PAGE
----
$1.45 billion more likely coming to victims of Hermits Peak-Calf Canyon Fire

FEMA has a Public Assistance Program designed to help local government and public entities after a wildfire or other disaster. But that program is limited to paying only for replacement of infrastructure directly damaged, Leger Fernandez said. 

“So that would mean that you’d have a system that parts of it were new and other parts were not,” she said. “And so it would just be smarter thinking, long term, to have a complete system that was all reconstructed and was using the latest technology.”

She said a top FEMA official suggested that the best way to fund the new system would be with an act of Congress, rather than the Public Assistance Program. 

Leger Fernandez said she is exploring legislation that would improve the way FEMA handles the aftermath of wildfires, including giving FEMA more flexibility when it comes to helping local governments prepare for future disasters. 

She also said the federal government accepting responsibility for the fire makes the situation in Las Vegas unique, and even lucky. Other communities and watersheds damaged in naturally caused wildfires don’t have access to multi-billion-dollar funds like this one, she said. 

“These communities have something no other communities in the United States have right now,” she said. “They have an act that says (the federal government) will fully compensate you for the losses.”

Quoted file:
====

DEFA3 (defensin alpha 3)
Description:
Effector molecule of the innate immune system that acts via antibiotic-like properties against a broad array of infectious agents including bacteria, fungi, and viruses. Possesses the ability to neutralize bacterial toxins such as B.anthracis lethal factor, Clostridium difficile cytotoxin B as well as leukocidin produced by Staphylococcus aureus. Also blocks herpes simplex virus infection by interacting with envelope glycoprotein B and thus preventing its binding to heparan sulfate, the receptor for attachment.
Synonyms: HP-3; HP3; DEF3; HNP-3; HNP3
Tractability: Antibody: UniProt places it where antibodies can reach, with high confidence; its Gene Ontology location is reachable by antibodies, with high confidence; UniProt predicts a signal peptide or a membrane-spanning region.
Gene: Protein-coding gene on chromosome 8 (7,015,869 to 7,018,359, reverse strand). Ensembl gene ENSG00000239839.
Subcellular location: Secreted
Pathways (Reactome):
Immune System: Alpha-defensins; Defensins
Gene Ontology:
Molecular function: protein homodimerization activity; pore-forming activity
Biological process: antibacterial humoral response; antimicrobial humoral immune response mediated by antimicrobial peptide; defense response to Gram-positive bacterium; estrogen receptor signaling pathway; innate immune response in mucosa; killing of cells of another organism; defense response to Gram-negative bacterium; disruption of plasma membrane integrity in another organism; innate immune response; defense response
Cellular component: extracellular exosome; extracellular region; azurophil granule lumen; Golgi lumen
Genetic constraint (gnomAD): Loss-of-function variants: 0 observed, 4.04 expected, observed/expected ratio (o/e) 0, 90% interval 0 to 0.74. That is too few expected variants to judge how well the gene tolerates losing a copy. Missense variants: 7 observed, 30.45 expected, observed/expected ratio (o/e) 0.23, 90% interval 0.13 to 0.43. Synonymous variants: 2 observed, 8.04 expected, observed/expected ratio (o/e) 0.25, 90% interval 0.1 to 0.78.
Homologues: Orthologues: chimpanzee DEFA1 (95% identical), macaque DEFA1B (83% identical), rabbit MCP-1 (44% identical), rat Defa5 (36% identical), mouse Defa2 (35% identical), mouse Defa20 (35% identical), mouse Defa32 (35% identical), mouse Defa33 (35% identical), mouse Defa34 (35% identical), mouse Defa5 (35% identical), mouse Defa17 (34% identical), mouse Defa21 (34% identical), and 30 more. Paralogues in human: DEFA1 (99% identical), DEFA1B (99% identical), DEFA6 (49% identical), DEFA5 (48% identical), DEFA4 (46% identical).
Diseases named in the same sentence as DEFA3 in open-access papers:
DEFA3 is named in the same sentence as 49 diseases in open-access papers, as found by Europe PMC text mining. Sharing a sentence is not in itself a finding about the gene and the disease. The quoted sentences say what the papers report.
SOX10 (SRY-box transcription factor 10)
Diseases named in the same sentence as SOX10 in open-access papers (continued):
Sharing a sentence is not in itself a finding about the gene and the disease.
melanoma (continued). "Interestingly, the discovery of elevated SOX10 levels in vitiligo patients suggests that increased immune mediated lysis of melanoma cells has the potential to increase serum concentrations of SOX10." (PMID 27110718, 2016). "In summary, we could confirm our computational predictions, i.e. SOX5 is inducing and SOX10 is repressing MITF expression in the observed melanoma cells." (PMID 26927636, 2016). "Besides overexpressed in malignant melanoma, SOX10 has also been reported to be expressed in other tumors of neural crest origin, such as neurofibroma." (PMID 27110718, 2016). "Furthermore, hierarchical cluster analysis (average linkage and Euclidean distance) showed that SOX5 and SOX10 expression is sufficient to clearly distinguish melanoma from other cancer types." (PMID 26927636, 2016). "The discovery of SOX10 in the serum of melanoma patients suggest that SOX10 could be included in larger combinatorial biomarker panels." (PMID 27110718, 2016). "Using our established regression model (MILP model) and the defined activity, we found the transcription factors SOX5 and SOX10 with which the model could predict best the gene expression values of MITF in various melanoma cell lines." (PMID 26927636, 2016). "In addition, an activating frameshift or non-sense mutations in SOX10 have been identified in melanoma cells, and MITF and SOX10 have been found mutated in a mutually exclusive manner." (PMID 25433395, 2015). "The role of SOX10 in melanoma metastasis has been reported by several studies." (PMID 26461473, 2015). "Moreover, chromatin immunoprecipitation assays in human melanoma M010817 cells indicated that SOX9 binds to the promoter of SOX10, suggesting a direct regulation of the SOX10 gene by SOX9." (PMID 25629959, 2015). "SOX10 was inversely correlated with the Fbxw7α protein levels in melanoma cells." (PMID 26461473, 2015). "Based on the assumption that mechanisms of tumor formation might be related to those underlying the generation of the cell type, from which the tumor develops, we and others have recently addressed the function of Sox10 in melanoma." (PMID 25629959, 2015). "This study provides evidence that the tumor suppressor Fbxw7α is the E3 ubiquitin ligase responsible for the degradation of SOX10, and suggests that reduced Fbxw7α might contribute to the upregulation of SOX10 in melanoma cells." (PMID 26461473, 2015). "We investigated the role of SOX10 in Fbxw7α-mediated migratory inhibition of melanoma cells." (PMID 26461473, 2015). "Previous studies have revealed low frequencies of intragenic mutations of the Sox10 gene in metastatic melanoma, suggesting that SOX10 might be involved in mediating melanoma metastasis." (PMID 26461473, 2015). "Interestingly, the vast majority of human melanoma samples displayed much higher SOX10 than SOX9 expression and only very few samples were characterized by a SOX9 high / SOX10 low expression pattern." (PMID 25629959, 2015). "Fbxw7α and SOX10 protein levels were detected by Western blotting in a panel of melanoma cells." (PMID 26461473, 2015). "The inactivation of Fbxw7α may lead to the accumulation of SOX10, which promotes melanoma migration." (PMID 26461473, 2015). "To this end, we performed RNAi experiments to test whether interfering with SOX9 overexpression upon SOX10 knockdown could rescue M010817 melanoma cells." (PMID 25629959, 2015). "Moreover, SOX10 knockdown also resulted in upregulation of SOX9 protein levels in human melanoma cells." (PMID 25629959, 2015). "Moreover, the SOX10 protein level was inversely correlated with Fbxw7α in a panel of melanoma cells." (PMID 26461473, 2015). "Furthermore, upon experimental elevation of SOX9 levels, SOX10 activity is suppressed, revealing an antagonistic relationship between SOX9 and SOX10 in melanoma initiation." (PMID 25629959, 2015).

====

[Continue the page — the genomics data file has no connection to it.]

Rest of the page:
If the money is approved this week, Trujillo said it will take four to five years to get every component of the system up and running. 

The new systems include a new water treatment plant and pre-treatment filters that will remove contaminants from the Gallinas River before water reaches the plant or Storrie Lake.

Another new part of the system will be a facility built to treat wastewater to standards established by the New Mexico Environment Department that will allow the water to be pumped and blended with Gallinas River water. 

Then it will be stored in city reservoirs before being treated again to be safe to drink, Trujillo said.

The mayor said similar systems are safe and saving water in San Antonio, Texas and cities in California. 

“We’re working with engineers that are familiar with designing this type of filtration system and it would guarantee an upgrade supplying water for Las Vegas,” he said. 

But until then, he said, the city’s drinking water will be contaminated by downstream effects of the Hermits Peak-Calf Canyon Fire for at least 10 years. Each new monsoon season and spring thaw will bring the potential for more ash or contaminants being carried from the burn scars into the reservoirs.

“We are expecting the quality of the water in the river to vary over a long period,” he said.

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Patrick Lohmann
Patrick Lohmann

Patrick Lohmann has been a reporter since 2007, when he wrote stories for $15 apiece at a now-defunct tabloid in Gallup, his hometown. Since then, he's worked at UNM's Daily Lobo, the Albuquerque Journal and the Syracuse Post-Standard.